6. Can a generator I am looking at parallel with one I already own?

Generator sets can be paralleled for either redundancy or capacity requirements. Paralleling generators allows you to electrically join them to combine their power output. Paralleling identical generators will not be problematic but some extensive thought should go into the overall design based on the primary purpose of your system. If you are trying to parallel unlike generators the design and installation can be more complex and you must keep in mind the effects of engine configuration, generator design, and regulator design, just to name a few. For paralleling of generators of any make, model and manufacturer, please contact ESL at customercare@eslpk.com

7. Can you convert a 60 Hz generator to 50 Hz?

In general, most commercial generators can be converted from 60 Hz to 50 Hz. The general rule of thumb is 60 Hz machines run at 1800 Rpm and 50 Hz generators run at 1500 Rpm. With most generators changing the frequency will only require turning down the at rpm’s the engine. In some cases, parts may have to be replaced or further modifications made. Larger machines or machines already set at low Rpm are different and should always be evaluated on a case to case basis. We prefer to have ESL experienced technicians look at each generator in detail in order to determine the feasibility and what all will be required.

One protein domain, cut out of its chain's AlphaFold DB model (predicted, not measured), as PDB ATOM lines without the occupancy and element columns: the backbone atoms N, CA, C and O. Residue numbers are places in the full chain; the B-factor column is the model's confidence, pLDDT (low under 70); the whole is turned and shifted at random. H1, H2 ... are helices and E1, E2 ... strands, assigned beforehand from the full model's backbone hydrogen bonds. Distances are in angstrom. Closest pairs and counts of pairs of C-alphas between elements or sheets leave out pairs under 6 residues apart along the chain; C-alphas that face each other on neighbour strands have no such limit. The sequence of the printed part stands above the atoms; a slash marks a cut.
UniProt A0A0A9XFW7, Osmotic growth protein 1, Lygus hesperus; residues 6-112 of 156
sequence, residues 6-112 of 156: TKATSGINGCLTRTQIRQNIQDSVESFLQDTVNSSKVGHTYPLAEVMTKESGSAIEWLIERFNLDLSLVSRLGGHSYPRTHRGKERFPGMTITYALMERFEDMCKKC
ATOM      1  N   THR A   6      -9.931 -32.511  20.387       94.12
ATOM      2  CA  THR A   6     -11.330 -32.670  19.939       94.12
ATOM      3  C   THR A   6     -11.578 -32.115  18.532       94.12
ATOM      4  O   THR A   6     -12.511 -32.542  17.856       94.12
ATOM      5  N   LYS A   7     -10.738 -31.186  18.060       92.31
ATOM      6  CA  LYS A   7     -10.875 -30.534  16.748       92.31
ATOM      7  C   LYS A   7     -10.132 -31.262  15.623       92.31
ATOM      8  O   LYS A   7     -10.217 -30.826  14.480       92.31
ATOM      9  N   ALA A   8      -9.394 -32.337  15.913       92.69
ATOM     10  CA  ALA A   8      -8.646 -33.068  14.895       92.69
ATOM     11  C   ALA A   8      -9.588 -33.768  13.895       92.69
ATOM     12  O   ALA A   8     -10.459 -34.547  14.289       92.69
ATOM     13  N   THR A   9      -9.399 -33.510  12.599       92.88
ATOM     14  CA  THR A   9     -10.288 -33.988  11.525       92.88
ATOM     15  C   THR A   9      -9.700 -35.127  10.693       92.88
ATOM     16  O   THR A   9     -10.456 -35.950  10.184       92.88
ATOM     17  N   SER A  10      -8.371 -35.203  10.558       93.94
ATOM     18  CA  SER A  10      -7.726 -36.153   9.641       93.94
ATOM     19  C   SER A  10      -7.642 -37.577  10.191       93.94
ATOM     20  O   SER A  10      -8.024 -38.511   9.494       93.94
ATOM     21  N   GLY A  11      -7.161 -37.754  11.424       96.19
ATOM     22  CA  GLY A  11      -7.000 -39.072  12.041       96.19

8. How do I determine what size Generator I need?

Getting a generator that can handle all your power generation needs is one of the most critical aspects of the purchasing decision. Whether you are interested in prime or standby power, if your new generator can’t meet your specific requirements then it simply won’t be doing anyone any good because it can put undue stress on the unit and even damage some of the devices connected to it. Determining exactly what size of generator to get is often very difficult and involves a number of factors and considerations.

9. What is bumpless transfer of power between Generator(s) and Utility?

There are some highly critical applications such as data centers, process industries, hospitals and operation theatres, etc., where disruption in electrical power is neither affordable nor permissible. In such applications either large UPS systems or additional devices are used on either side of the power outage which ensure that gensets are momentarily paralleled with utility while switching load from the generator to the mains or vice versa. This ensures that operations are not hurt or hindered in any way and continuous, uninterrupted supply of power is available at all times. For more details and / or incorporation of bumpless transfer features in existing system, please consult ESL at customercare@eslpk.com.

10. What is load management and demand management?

Load management is prioritization of loads in order of their critical nature and adding /shedding of the same in view of the available power from the generator(s). Demand management is automatic switching ON / OFF gensets in view of the load that is to be supported at any given point of time. For more details and / or incorporation of load and demand management panels in existing system, please consult ESL at customercare@eslpk.com

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  • The primary authorized individual assigned to de-energize and lock out equipment typically will be the one to return the equipment to service.